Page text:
"I am not a product of my circumstances.  I am a product of my decisions."   Stephen Covey

In America and other countries, employees are talking of more walkouts to protest wages they say cannot support them.  They are demanding full time wages for jobs that were never intended to be full time positions.  They seek pay commensurate with others who learned extra skills and worked very hard to advance to higher paying positions. 

Fast food restaurants are great training grounds for young people seeking extra income.  These jobs teach them basic skills to allow them to move up to higher paying jobs.  And then the next group can move into their part time spots to learn the same basic skills.

"Moving along the upward spiral requires us to learn, commit, and do on increasingly higher planes. We deceive ourselves if we think that any one of these is sufficient. To keep progressing, we must learn, commit, and do-learn, commit, and do-and learn, commit, and do again."   Stephen Covey

In other countries in Europe, strikes and protests abound as nations try to rein in unsustainable public debt.  Politicians who sold their countries down the road to bankruptcy with their welfare economy that kept them elected are now left with no solutions.  Other than begging the European Union to bail them out.  The trade off is facing up to the mistakes of the past.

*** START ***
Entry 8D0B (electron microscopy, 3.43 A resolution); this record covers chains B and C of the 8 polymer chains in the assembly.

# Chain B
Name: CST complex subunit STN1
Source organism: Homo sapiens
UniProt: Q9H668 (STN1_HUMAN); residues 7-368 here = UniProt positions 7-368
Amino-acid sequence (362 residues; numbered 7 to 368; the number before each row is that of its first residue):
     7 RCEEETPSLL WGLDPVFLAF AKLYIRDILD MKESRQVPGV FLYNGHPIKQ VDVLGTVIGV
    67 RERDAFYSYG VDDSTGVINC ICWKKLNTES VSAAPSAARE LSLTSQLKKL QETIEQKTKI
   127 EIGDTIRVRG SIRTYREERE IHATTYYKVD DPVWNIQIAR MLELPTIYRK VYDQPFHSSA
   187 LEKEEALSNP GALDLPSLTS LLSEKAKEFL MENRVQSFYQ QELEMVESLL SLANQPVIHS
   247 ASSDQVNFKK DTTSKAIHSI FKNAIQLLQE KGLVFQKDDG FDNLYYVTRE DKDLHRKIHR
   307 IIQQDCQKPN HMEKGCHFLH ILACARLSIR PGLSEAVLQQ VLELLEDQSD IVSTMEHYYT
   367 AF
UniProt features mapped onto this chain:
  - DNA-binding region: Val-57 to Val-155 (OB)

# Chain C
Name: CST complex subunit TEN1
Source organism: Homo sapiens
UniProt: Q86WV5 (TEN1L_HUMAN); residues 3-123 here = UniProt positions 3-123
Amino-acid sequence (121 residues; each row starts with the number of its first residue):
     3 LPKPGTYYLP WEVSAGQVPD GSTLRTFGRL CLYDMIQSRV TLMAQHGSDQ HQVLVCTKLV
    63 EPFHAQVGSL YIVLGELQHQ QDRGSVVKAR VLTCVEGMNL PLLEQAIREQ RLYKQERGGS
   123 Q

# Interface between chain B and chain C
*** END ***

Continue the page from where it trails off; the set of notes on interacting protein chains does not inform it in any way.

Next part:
In America we have generation after generation trapped in our own welfare economy.  We pour money into programs overloaded with layers upon layers of government employees.  Each layer siphons a little more out of the pot.  In the end, not much changes and the cycle continues.

The welfare economy rolls along.  Generation after generation just assumes this is how it is supposed to be.  It is all they know.  And we lose more opportunities and possibilities.

Sharpening The Saw

There is a solution.  Stephen Covey laid out a great blueprint in his upward spiral.  The last of his seven habits of highly effective people is often called "sharpening the saw." 

"The personal power that comes from principle-centered living is the power of a self-aware, knowledgeable, proactive individual, unrestricted by the attitudes, behaviors, and actions of others or by many of the circumstances and environmental influences that limit other people."  Stephen Covey